At noon the advance became general, and the capture of the whole of the enemy’s third-line system south of the Scarpe was completed. The progress of our right beyond this line was checked by machine gun fire from the villages of Heninel, Wancourt and Guemappe, with which our artillery were unable to deal effectively.

Between the Arras-Cambrai Road and the Scarpe, English and Scottish troops (12th and 15th Divisions) pushed on as far as the western edge of Monchy-le-Preux. Here our advance was held up as a result of the unavoidable weakness of our artillery support, and for the same reason an attempt to pass cavalry south and north of Monchy-le-Preux (3rd and 2nd Cavalry Divisions, Major-Generals I. Vaughan and W. H. Greenly) and along the left bank of the Scarpe (1st Cavalry Division, Major-General R. L. Mullens) proved impossible in the face of the enemy’s machine gun fire.

Meanwhile, on the left flank of our battle front the Canadians had renewed their attack at 4.0 p.m. on the portion of Hill 145 still remaining in the enemy’s possession, and captured it after sharp fighting, together with over 200 prisoners and a number of trench mortars and machine guns.


16. Heavy fighting, in which cavalry again took part, continued south of the Scarpe on the 11th April. Two English infantry brigades (37th Division), acting in co-operation with cavalry (3rd Cavalry Division), attacked Monchy-le-Preux at 5.0 a.m., and, after hard fighting in which tanks arrived at an opportune moment, carried the position.

As our men pushed through the village, the enemy was seen retreating eastwards over the open, and many casualties were inflicted on him by our machine guns. By 9.0 a.m. the whole of Monchy-le-Preux was in our hands, with a number of prisoners.

During the afternoon and evening several determined counterattacks were beaten off by our infantry and cavalry, assisted by the fire of our artillery.

On other parts of the front our attacks had to be made across open forward slopes, which were swept from end to end by the enemy’s machine guns. The absence of adequate artillery support again made itself felt, and little ground was gained.

In combination with this attack on the Third Army front, the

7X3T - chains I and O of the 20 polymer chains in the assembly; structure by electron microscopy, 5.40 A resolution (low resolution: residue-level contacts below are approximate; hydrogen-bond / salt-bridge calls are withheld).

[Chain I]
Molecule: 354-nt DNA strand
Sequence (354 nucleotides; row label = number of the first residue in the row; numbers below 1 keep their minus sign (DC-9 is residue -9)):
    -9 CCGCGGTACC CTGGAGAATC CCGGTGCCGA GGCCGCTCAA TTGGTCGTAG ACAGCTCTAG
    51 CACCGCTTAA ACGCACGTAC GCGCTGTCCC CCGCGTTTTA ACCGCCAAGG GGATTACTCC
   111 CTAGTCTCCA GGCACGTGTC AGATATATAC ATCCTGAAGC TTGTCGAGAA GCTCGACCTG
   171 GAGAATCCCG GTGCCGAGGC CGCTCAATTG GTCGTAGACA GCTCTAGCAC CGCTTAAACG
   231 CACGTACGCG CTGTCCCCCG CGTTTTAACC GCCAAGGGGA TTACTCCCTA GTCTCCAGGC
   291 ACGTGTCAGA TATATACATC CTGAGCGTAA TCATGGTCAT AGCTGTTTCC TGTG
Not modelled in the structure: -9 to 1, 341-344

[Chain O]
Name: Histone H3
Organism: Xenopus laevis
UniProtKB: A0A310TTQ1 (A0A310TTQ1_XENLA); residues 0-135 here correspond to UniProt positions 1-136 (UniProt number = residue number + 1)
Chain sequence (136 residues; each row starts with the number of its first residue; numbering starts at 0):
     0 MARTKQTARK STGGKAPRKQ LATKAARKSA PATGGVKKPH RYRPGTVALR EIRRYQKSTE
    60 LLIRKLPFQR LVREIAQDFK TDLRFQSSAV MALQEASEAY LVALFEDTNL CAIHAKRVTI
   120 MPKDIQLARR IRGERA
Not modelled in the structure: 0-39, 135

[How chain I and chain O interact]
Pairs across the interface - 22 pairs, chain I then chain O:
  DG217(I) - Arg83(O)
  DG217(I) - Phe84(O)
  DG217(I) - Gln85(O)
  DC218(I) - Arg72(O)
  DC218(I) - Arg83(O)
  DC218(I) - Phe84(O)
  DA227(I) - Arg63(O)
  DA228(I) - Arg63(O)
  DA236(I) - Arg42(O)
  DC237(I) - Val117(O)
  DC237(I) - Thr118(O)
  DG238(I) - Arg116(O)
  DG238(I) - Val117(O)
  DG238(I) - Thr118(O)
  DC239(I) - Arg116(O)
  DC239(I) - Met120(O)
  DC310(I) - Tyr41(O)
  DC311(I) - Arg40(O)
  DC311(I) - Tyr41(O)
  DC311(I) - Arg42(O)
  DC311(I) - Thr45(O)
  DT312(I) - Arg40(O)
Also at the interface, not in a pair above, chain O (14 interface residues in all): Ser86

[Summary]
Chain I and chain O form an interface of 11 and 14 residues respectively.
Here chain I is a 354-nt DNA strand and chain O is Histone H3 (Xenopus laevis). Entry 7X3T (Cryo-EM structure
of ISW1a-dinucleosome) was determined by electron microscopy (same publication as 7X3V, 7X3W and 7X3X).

Fifth Army launched an attack at 4.30 a.m. on the 11th April against the Hindenburg Line in the neighbourhood of Bullecourt (4th Australian Division and 62nd Division, Major-Generals W. Holmes and W. P. Braithwaite).

The Australian and West Riding battalions engaged showed great gallantry in executing a very difficult attack across a wide extent of open country. Considerable progress was made, and parties of Australian troops, preceded by tanks, penetrated the German positions as far as Riencourt-lez-Cagnicourt.

The obstinacy of the enemy’s resistance, however, in Heninel and Wancourt, which held up the advance of the Third Army at these points, prevented the troops of the two Armies from joining hands, and the attacking troops of the Fifth Army were obliged to withdraw to their original line.

Heninel, Wancourt and the Souchez River

17. On the 12th April the relief of a number of divisions most heavily engaged was commenced, and on the same day the cavalry were withdrawn to areas west of Arras.

Great efforts were made to bring forward guns, and, in spite of the difficulties presented by weather and ground, several batteries of howitzers and heavy guns reached positions in rear of the old German third line.

On this day our attacks upon Heninel and Wancourt were renewed, and our troops (2lst and 56th Divisions) succeeded in carrying both villages, as well as in completing the capture of the Hindenburg Line for some 2,000 yards south of the Cojeul River.

North of the Scarpe attacks were made against Roeux Village and the chemical works near Roeux Station, and proved the commencement of many days of fierce and stubbornly-contested fighting.

On our left flank operations of the First Army astride the Souchez River met with complete success. Attacks were delivered simultaneously at 5.0 a.m. on the 12th April by English and Canadian troops (4th Canadian Division and 24th Division, Major-General J.E. Capper) against the two small hills known as the Pimple and the Bois-en-Hache, situated on either side of the Souchez River.

Both of these positions were captured, with a number of prisoners and machine guns. Steps were at once taken to consolidate our gains, and patrols were pushed forward to maintain touch with the enemy.

Withdrawal of the Enemy

18. The results of this last success at once declared themselves.  Prior to its accomplishment there had been many signs that the enemy was preparing to make strong counter-attacks from the direction of Givenchy and Hirondelle Woods to recover the Vimy Ridge.

The positions captured on the 12th April commanded both these localities, and he was therefore compelled to abandon the undertaking. His attitude in this neighbourhood forthwith ceased to be aggressive, and indications of an immediate withdrawal from the areas commanded by the Vimy Ridge multiplied rapidly.

The withdrawal commenced on the morning of the 13th April. Before noon on that day Canadian patrols had succeeded in occupying the southern portion of Givenchy-en-Gohelle, had pushed through Petit Vimy, and had reached the cross-roads 500 yards north-east of the village.